And some women danced, some sang, some played musical instruments, some dealt cards, some poured drinks. What readily comes to mind with the subject of gold rush women are these saloon girls and parlor house madams. And who were these so-called soiled doves? They were Chilean, Mexican, Chinese, French, English, Irish, and American. No stereotype encompasses them all, for they and their experiences were as diverse as the population. A few were phenomenally successful, most merely survived. Despite popular 19th century assumption that women were driven into prostitution by seduction and abandonment, most pursued the profession for economic reasons.
Among the first, believed to have arrived in San Francisco in 1849, was a Chinese woman named Ah Toy. She was a ‘daughter of joy,’ the Chinese expression for prostitute, but she was more than that. She was an extraordinary woman. First, she was independent of any man, Chinese or Caucasian, remarkable for an Asian woman. Second, she spoke English, also most unusual for a Chinese woman. Third, she was assertive and intelligent, for she quickly learned to use the American judicial system, regularly taking her grievances to court.
Obviously, she was adventurous, determined, hardworking, bright, independent, aggressive—the very qualities of a successful 49er.
She shared those qualities with thousands of pioneering women who demonstrated the courage and determination required by the unique circumstances of gold rush California.
And yet when most people think about 49ers, they think of them as men. And yet, women – women with gold fever like Louisiana Strentzel, suffering overlanders like Sarah Royce and Juliet Brier and Catherine Haun, the boardinghouse keepers like Mary Ballou and Luzena Wilson and Mary Jane Megquier, potato growers like Eliza Farnham, the pie makers, the washerwomen, the seamstresses, prostitutes, actresses, circus riders, nurses, teachers, wives, mothers, sisters, and daughters – women were 49ers, too.

To Learn more about the author and her books click on a book below...

About the Author
JoAnn Levy has been writing about California’s gold-rushing women for more than twenty years and is the author of the now-classic They Saw the Elephant: Women in the California Gold Rush. Her first fiction, Daughter of Joy, A Novel of Gold Rush San Francisco, won the 1999 Willa Award for Best Historical Fiction. A second novel, For California’s Gold, captured the prize in 2001, after debuting at the National Archives in Washington, D.C., where Levy spoke in honor of Women’s History Month and California’s statehood sesquicentennial.
Just released is a “biographical gem,” Unsettling the West: Eliza Farnham and Georgiana Bruce Kirby in Frontier California, in which Levy recounts the lives and adventures of two remarkable women, pioneer reformers who touched history and made history.
A frequent speaker on behalf of the gold-rushing women she discovered in nearly a decade of research, Levy has been featured in numerous TV documentaries.

Visit JoAnn's webstie at: http://www.goldrush.com/~joann/index.html

Unruh, John D., Jr., The Plains Across (Urbana: University of Illinois Press, 1982), p. 85.
Holliday, J. S., Rush for Riches (Berkeley: University of California Press, 1999), p. 94.
Megquier, Mary Jane, Apron Full of Gold: The Letters of Mary Jane Megquier from San Francisco, 1849-1856, ed. Robert Glass Cleland (San Marino, Calif.: Huntington Library, 1949), Letter dated Panama, May 14, 1849.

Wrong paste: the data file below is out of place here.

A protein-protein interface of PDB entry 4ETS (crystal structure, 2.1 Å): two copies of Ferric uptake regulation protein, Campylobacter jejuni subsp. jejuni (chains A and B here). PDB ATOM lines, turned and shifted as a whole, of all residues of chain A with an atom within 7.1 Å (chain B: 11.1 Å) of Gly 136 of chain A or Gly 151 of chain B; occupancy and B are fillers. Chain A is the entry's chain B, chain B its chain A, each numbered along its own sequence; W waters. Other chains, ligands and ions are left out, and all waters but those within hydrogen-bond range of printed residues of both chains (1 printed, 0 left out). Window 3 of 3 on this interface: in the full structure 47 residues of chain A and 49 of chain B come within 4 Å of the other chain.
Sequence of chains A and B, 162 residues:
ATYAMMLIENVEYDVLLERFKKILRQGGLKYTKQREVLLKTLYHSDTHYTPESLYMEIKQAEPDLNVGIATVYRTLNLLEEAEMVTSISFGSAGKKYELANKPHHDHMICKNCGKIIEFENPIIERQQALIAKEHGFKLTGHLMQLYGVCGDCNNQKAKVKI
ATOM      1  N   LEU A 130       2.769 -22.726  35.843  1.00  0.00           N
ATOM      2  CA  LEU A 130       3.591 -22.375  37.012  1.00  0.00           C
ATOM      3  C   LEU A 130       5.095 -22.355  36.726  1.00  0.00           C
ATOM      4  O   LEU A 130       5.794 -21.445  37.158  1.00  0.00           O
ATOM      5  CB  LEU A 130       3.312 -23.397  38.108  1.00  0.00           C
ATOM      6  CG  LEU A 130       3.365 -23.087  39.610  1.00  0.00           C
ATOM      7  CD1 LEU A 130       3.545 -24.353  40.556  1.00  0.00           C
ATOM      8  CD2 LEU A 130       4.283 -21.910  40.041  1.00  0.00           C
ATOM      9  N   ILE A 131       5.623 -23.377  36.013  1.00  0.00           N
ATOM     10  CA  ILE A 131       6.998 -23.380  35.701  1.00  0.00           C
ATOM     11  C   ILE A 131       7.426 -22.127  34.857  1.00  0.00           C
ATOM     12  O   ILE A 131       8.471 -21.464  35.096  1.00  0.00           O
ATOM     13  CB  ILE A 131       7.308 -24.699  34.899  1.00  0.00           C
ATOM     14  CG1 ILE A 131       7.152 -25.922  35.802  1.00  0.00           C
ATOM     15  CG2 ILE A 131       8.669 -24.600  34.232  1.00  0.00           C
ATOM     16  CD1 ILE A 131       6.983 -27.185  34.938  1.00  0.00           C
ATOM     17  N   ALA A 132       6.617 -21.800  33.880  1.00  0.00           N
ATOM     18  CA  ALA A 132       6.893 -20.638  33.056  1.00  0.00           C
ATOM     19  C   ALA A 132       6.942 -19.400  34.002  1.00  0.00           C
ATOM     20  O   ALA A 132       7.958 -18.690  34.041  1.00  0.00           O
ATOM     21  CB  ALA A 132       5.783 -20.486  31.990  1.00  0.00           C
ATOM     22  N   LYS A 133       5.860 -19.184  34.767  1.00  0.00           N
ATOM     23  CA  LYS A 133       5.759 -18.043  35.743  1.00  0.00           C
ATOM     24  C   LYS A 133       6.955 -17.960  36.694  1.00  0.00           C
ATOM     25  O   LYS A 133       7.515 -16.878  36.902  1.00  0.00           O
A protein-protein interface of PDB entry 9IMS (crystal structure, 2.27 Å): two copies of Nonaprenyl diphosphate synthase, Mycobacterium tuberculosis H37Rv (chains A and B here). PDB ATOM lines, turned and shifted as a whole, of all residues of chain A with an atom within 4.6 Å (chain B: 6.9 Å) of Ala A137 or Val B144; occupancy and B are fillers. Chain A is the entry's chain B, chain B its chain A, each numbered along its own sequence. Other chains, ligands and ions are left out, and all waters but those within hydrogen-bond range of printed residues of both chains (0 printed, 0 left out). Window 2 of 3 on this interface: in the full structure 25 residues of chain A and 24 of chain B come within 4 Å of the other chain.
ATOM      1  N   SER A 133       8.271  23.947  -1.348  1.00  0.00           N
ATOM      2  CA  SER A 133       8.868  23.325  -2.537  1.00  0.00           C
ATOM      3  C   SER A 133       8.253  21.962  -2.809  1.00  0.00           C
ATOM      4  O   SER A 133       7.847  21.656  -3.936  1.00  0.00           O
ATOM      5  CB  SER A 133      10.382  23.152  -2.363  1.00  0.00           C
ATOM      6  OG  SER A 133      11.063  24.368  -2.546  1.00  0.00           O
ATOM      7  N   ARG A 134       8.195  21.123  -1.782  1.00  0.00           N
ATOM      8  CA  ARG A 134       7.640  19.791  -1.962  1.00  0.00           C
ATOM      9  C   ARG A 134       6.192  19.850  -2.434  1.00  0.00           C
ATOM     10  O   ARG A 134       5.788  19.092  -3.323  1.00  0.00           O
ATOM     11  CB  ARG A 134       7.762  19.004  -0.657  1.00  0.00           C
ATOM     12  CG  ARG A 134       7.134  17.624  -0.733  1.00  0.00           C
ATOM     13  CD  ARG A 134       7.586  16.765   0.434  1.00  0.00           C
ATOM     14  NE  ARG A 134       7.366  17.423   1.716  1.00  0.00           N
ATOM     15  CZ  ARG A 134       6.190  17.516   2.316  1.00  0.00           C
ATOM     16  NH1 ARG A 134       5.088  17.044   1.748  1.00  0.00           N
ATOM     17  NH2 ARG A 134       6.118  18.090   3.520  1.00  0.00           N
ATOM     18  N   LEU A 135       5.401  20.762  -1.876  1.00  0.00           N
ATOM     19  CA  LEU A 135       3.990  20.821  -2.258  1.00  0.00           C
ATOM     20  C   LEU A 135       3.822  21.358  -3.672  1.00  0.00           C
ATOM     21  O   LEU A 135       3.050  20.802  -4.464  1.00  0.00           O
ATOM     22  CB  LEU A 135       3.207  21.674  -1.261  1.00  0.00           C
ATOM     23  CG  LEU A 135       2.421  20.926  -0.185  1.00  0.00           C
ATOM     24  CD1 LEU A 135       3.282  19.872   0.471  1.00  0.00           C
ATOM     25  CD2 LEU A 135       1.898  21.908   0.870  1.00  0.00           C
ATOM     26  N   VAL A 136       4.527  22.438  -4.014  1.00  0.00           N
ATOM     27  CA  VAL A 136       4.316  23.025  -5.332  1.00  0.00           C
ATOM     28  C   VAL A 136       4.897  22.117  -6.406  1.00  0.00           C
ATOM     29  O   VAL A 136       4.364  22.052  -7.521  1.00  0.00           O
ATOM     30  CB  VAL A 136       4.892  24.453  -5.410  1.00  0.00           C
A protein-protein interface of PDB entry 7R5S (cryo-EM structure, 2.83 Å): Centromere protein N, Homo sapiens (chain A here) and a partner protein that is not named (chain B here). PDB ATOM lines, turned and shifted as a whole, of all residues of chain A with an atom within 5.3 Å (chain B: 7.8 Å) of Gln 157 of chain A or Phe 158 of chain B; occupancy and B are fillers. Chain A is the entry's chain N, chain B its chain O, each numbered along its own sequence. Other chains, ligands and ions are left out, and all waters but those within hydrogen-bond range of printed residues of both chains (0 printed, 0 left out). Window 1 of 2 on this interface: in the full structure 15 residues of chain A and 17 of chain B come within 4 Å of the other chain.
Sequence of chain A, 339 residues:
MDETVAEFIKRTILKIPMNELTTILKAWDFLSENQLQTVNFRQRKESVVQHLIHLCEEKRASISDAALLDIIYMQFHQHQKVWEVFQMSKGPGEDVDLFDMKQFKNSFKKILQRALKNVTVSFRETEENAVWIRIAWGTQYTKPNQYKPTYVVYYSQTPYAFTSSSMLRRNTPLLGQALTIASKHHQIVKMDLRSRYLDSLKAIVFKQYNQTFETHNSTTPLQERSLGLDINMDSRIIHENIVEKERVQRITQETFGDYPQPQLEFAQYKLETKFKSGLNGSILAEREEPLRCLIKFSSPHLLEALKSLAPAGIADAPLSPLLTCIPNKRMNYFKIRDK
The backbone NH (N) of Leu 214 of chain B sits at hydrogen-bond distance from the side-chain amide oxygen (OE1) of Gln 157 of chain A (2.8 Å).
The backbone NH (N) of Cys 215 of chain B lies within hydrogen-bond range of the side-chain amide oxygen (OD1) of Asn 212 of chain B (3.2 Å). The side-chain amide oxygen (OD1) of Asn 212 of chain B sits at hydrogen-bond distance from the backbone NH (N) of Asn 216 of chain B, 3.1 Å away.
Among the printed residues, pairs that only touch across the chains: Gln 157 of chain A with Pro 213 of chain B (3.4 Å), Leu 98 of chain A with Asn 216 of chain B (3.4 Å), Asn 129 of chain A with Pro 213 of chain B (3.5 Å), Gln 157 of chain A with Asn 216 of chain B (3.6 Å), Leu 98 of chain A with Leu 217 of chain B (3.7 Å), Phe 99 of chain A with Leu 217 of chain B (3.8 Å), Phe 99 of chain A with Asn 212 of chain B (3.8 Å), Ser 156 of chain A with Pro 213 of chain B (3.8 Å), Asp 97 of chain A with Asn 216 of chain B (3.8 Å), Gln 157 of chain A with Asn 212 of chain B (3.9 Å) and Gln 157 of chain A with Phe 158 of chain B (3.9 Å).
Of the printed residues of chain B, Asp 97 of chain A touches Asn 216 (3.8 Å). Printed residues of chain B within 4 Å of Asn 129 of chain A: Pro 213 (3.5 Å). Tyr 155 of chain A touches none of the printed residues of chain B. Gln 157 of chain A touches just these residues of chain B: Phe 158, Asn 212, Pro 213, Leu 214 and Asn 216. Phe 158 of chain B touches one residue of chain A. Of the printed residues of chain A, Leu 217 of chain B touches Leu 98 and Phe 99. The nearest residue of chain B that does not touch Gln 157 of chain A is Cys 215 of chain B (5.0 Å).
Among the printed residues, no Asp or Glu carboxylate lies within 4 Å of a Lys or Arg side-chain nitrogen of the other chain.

Ibid., Letter dated November 4, 1855. Brown, Lucilla Linn, “Pioneer Letters,” ed. Gaylord A. Beaman, Historical Society of Southern California Quarterly (March 1939), pp. 18-26. Haun, Catherine, “A Woman’s Trip Across the Plains, 1849.” In Women’s Diaries of the Westward Journey, by Lillian Schlissel (New York: Schocken Books, 1982), p. 170. Strentzel, Louisiana, “Letter from San Diego, 1849.” In Covered Wagon Women, Vol. 1, ed. Kenneth L. Holmes (Glendale, Calif.: Arthur H. Clark Co., 1983), p. 250. Ward, Harriet S., Prairie Schooner Lady: The Journal of Harriet Sherrill Ward, 1853, eds. Ward G. and Florence Stark DeWitt (Los Angeles: Westernlore Press, 1959), p. 132. Parsons, Lucena, “The Journal of Lucena Parsons.” In Covered Wagon Women, Vol. 2, ed. Kenneth L. Holmes (Glendale, Calif.: Arthur H. Clark Co., 1983), p. 247. Hester, Sallie, “The Diary of a Pioneer Girl.” In Covered Wagon Women, Vol. 1, ed. Kenneth L. Holmes (Glendale, Calif.: Arthur H. Clark Co., 1983), p. 244. Royce, Sarah, A Frontier Lady: Recollections of the Gold Rush and Early California (New Haven, Conn.: Yale University Press, 1977), p. 248. Haun, op. cit., p. 182. Journals of Forty-Niners: Salt Lake to Los Angeles, ed. LeRoy R. and Ann W. Hafen (Glendale, Calif.: The Arthur H. Clark Co., 1954), p. 38. Wheat, Carl I., “The Forty-Niners in Death Valley: A Tentative Census,” Historical Society of Southern California Quarterly, December 1939. Belden, L. Burr, Death Valley Heroine: And Source Accounts of the 1849 Travelers (San Bernardino, Calif.: Inland Printing & Engraving Co., 1954), p. 21ff. Ibid., p. 27. Latta, Frank, Death Valley ‘49ers (Santa Cruz, Calif.: Bear State Books, 1979), p. 200. Ibid., p. 306. Ibid., p. 260. Booth, Anne Willson, “Journal of a Voyage from Baltimore to San Francisco…, 1849.” Ms. diary, The Bancroft Library, University of California, Berkeley, p. 234. Mrs. John Berry, “A Letter from the Mines,” California Historical Society Quarterly, Vol. V (1927), p. 293. “Reminiscence of San Francisco, in 1850,” by Francesca, in The Pioneer, ed. F. C. Ewer, Vol. 1, January 1854. Farnham, Eliza W., California In-Doors and Out (New York: Dix, Edwards & Co., 1856), p. 42. Ibid., p. 56. Ibid., p. 107. Alta California, December 14, 1850. Clappe, Louise Amelia Knapp Smith, The Shirley Letters from the California Mines, 1851-1852, ed. Marlene Smith-Baranzini (Berkeley: Heyday Books), p. 68. Mansur, Abby. “Ms. Letters Written to Her Sister, 1852-1854,” in Let Them Speak for Themselves: Women in the American West 1849-1900 ed. Christiane Fischer (Hamden, Conn.: Archon Books, 1977), p. 56. Caples, Mrs. James. “Overland Journey to California,” unpublished ms., California State Library, Sacramento. California Emigrant Letters, ed. Walker D. Wyman (New York: Bookman Associates, 1971), p. 149. Letter to Catherine Oliver, 1850. Manuscripts collection, California Historical Society, San Francisco. California Emigrant Letters, op.cit., p. 147. Wilson, Luzena, Luzena Stanley Wilson, ‘49er (Oakland: The Eucalyptus Press, Mills College, 1937), p. 27. Megquier, op.cit., Letter dated June 30, 1850. Ballou, Mary B., “I Hear the Hogs in My Kitchen – A Woman’s View of the Gold Rush” in Let Them Speak for Themselves: Women in the American West 1849-1900 ed. Christiane Fischer (Hamden, Conn.: Archon Books, 1977), p. 43. Quoted in: Jackson, Joseph H., Anybody’s Gold: The Story of California’s Mining Towns (New York: D. Appleton-Century Co., 1941), p. 101. Gagey, Edmond M., The San Francisco Stage: A History (New York: Columbia University Press, 1950), p. 38. Alta California, April 3, 1851. Alta California, January 29, 1850. Eastman, Sophia, Letters. Maria M. Eastman Child Collection, The Bancroft Library, University of California, Berkeley. Farnham, op.cit., 275. Ferguson, Charles D., California Gold Fields (Oakland: Biobooks, 1948), p. 103. Comstock, David A., Gold Diggers & Camp Followers: The Nevada County Chronicles 1845-1851 (Grass Valley, Calif.: Comstock Bonanza Press, 1982), p. 322. Christman, Enos, One Man’s Gold: The Letters & Journal of a Forty-Niner, ed. Florence Morrow Christman (New York: McGraw-Hill Book Co., 1930), p. 198. Buck, Franklin A., A Yankee Trader in the Gold Rush (Boston: Houghton Mifflin Co., 1930), p. 126. Curtis, Mabel Rowe, The Coachman Was a Lady (Watsonville, Calif.: The Pajaro Valley Historical Association, n.d.). Davis, W. N., Jr., “Research Uses of County Court Records, 1850-1879, And Incidental Intimate Glimpses of California Life and Society,” California Historical Quarterly Vol. LII, No. 3, p. 255. Rowe, Joseph A., California’s Pioneer Circus: Memoirs and Personal Correspondence Relative to the Circus Business Through the Gold Country in the ‘50s, ed. Albert Dressler (San Francisco: H. S. Crocker Co., 1926). Sanger, William W., M.D., The History of Prostitution (New York: Eugenics Publishing Co., 1937), p. 488. Alta California, March 6, 8, 1851; July 1, 1851; December 14, 24, 1851; December 11, 1852